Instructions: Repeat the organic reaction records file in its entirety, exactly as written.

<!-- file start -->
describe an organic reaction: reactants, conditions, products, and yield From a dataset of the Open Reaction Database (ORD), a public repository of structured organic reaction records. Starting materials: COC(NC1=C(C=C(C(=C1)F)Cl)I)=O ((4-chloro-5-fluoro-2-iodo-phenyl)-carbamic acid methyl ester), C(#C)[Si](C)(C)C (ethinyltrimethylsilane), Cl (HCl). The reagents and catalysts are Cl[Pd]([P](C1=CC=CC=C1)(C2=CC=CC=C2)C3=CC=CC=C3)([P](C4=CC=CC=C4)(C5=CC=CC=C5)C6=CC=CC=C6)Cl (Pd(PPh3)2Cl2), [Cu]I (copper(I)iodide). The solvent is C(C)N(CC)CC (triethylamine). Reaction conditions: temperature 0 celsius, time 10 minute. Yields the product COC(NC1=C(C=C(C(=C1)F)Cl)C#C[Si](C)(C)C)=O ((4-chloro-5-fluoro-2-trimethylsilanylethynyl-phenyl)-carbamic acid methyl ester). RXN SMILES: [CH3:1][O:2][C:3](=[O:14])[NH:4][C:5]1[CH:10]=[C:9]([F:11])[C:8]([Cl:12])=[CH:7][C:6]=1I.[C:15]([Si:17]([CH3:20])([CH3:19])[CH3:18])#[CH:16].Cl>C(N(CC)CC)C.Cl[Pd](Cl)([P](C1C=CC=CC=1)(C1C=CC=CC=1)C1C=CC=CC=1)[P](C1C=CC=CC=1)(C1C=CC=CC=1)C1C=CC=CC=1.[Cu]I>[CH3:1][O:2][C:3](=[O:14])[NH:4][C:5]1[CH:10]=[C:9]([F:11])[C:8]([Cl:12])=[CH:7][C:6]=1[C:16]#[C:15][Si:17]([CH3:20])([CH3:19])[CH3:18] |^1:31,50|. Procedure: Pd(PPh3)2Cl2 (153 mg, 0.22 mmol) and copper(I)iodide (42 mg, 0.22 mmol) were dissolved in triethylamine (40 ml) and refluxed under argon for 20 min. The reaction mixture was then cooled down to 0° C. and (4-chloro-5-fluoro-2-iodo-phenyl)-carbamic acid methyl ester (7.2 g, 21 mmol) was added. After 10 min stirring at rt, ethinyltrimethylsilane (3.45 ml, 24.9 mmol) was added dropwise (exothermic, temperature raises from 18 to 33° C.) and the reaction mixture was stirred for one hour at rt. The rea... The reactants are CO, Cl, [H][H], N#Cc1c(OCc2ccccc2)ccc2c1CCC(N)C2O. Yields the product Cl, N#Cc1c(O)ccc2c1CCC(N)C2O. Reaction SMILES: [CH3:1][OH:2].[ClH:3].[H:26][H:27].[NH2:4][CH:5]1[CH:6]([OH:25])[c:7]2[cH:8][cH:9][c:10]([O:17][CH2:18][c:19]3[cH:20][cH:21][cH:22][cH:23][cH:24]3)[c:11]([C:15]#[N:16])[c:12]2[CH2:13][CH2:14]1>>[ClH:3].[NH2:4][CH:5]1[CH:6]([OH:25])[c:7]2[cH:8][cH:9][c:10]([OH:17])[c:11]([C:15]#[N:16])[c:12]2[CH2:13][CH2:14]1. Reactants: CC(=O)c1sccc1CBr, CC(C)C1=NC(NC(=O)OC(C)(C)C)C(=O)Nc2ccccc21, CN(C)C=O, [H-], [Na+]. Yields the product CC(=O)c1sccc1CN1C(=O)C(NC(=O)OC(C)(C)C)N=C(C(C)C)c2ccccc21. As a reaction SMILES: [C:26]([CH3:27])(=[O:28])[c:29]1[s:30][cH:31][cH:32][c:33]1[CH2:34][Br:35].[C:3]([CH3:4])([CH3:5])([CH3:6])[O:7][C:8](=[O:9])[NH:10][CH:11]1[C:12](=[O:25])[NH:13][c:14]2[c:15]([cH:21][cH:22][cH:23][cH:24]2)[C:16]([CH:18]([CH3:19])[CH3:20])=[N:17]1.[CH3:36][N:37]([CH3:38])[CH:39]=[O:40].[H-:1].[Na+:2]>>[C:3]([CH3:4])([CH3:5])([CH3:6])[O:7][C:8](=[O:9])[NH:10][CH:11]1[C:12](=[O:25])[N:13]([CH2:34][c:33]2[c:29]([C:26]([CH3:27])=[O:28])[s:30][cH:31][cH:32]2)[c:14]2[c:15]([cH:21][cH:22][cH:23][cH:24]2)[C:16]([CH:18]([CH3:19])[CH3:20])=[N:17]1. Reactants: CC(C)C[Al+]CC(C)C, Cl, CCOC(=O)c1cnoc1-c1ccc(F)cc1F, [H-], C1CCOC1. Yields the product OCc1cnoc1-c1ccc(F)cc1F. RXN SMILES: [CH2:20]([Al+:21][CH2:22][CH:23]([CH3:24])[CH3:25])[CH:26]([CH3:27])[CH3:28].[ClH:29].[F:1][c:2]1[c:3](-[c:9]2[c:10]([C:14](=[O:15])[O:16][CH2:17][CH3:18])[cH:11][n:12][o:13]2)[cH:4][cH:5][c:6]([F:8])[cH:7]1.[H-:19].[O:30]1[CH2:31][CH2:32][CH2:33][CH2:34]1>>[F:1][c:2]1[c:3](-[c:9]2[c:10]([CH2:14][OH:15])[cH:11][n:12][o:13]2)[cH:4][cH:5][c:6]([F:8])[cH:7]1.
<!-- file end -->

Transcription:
describe an organic reaction: reactants, conditions, products, and yield From a dataset of the Open Reaction Database (ORD), a public repository of structured organic reaction records. Starting materials: COC(NC1=C(C=C(C(=C1)F)Cl)I)=O ((4-chloro-5-fluoro-2-iodo-phenyl)-carbamic acid methyl ester), C(#C)[Si](C)(C)C (ethinyltrimethylsilane), Cl (HCl). The reagents and catalysts are Cl[Pd]([P](C1=CC=CC=C1)(C2=CC=CC=C2)C3=CC=CC=C3)([P](C4=CC=CC=C4)(C5=CC=CC=C5)C6=CC=CC=C6)Cl (Pd(PPh3)2Cl2), [Cu]I (copper(I)iodide). The solvent is C(C)N(CC)CC (triethylamine). Reaction conditions: temperature 0 celsius, time 10 minute. Yields the product COC(NC1=C(C=C(C(=C1)F)Cl)C#C[Si](C)(C)C)=O ((4-chloro-5-fluoro-2-trimethylsilanylethynyl-phenyl)-carbamic acid methyl ester). RXN SMILES: [CH3:1][O:2][C:3](=[O:14])[NH:4][C:5]1[CH:10]=[C:9]([F:11])[C:8]([Cl:12])=[CH:7][C:6]=1I.[C:15]([Si:17]([CH3:20])([CH3:19])[CH3:18])#[CH:16].Cl>C(N(CC)CC)C.Cl[Pd](Cl)([P](C1C=CC=CC=1)(C1C=CC=CC=1)C1C=CC=CC=1)[P](C1C=CC=CC=1)(C1C=CC=CC=1)C1C=CC=CC=1.[Cu]I>[CH3:1][O:2][C:3](=[O:14])[NH:4][C:5]1[CH:10]=[C:9]([F:11])[C:8]([Cl:12])=[CH:7][C:6]=1[C:16]#[C:15][Si:17]([CH3:20])([CH3:19])[CH3:18] |^1:31,50|. Procedure: Pd(PPh3)2Cl2 (153 mg, 0.22 mmol) and copper(I)iodide (42 mg, 0.22 mmol) were dissolved in triethylamine (40 ml) and refluxed under argon for 20 min. The reaction mixture was then cooled down to 0° C. and (4-chloro-5-fluoro-2-iodo-phenyl)-carbamic acid methyl ester (7.2 g, 21 mmol) was added. After 10 min stirring at rt, ethinyltrimethylsilane (3.45 ml, 24.9 mmol) was added dropwise (exothermic, temperature raises from 18 to 33° C.) and the reaction mixture was stirred for one hour at rt. The rea... The reactants are CO, Cl, [H][H], N#Cc1c(OCc2ccccc2)ccc2c1CCC(N)C2O. Yields the product Cl, N#Cc1c(O)ccc2c1CCC(N)C2O. Reaction SMILES: [CH3:1][OH:2].[ClH:3].[H:26][H:27].[NH2:4][CH:5]1[CH:6]([OH:25])[c:7]2[cH:8][cH:9][c:10]([O:17][CH2:18][c:19]3[cH:20][cH:21][cH:22][cH:23][cH:24]3)[c:11]([C:15]#[N:16])[c:12]2[CH2:13][CH2:14]1>>[ClH:3].[NH2:4][CH:5]1[CH:6]([OH:25])[c:7]2[cH:8][cH:9][c:10]([OH:17])[c:11]([C:15]#[N:16])[c:12]2[CH2:13][CH2:14]1. Reactants: CC(=O)c1sccc1CBr, CC(C)C1=NC(NC(=O)OC(C)(C)C)C(=O)Nc2ccccc21, CN(C)C=O, [H-], [Na+]. Yields the product CC(=O)c1sccc1CN1C(=O)C(NC(=O)OC(C)(C)C)N=C(C(C)C)c2ccccc21. As a reaction SMILES: [C:26]([CH3:27])(=[O:28])[c:29]1[s:30][cH:31][cH:32][c:33]1[CH2:34][Br:35].[C:3]([CH3:4])([CH3:5])([CH3:6])[O:7][C:8](=[O:9])[NH:10][CH:11]1[C:12](=[O:25])[NH:13][c:14]2[c:15]([cH:21][cH:22][cH:23][cH:24]2)[C:16]([CH:18]([CH3:19])[CH3:20])=[N:17]1.[CH3:36][N:37]([CH3:38])[CH:39]=[O:40].[H-:1].[Na+:2]>>[C:3]([CH3:4])([CH3:5])([CH3:6])[O:7][C:8](=[O:9])[NH:10][CH:11]1[C:12](=[O:25])[N:13]([CH2:34][c:33]2[c:29]([C:26]([CH3:27])=[O:28])[s:30][cH:31][cH:32]2)[c:14]2[c:15]([cH:21][cH:22][cH:23][cH:24]2)[C:16]([CH:18]([CH3:19])[CH3:20])=[N:17]1. Reactants: CC(C)C[Al+]CC(C)C, Cl, CCOC(=O)c1cnoc1-c1ccc(F)cc1F, [H-], C1CCOC1. Yields the product OCc1cnoc1-c1ccc(F)cc1F. RXN SMILES: [CH2:20]([Al+:21][CH2:22][CH:23]([CH3:24])[CH3:25])[CH:26]([CH3:27])[CH3:28].[ClH:29].[F:1][c:2]1[c:3](-[c:9]2[c:10]([C:14](=[O:15])[O:16][CH2:17][CH3:18])[cH:11][n:12][o:13]2)[cH:4][cH:5][c:6]([F:8])[cH:7]1.[H-:19].[O:30]1[CH2:31][CH2:32][CH2:33][CH2:34]1>>[F:1][c:2]1[c:3](-[c:9]2[c:10]([CH2:14][OH:15])[cH:11][n:12][o:13]2)[cH:4][cH:5][c:6]([F:8])[cH:7]1.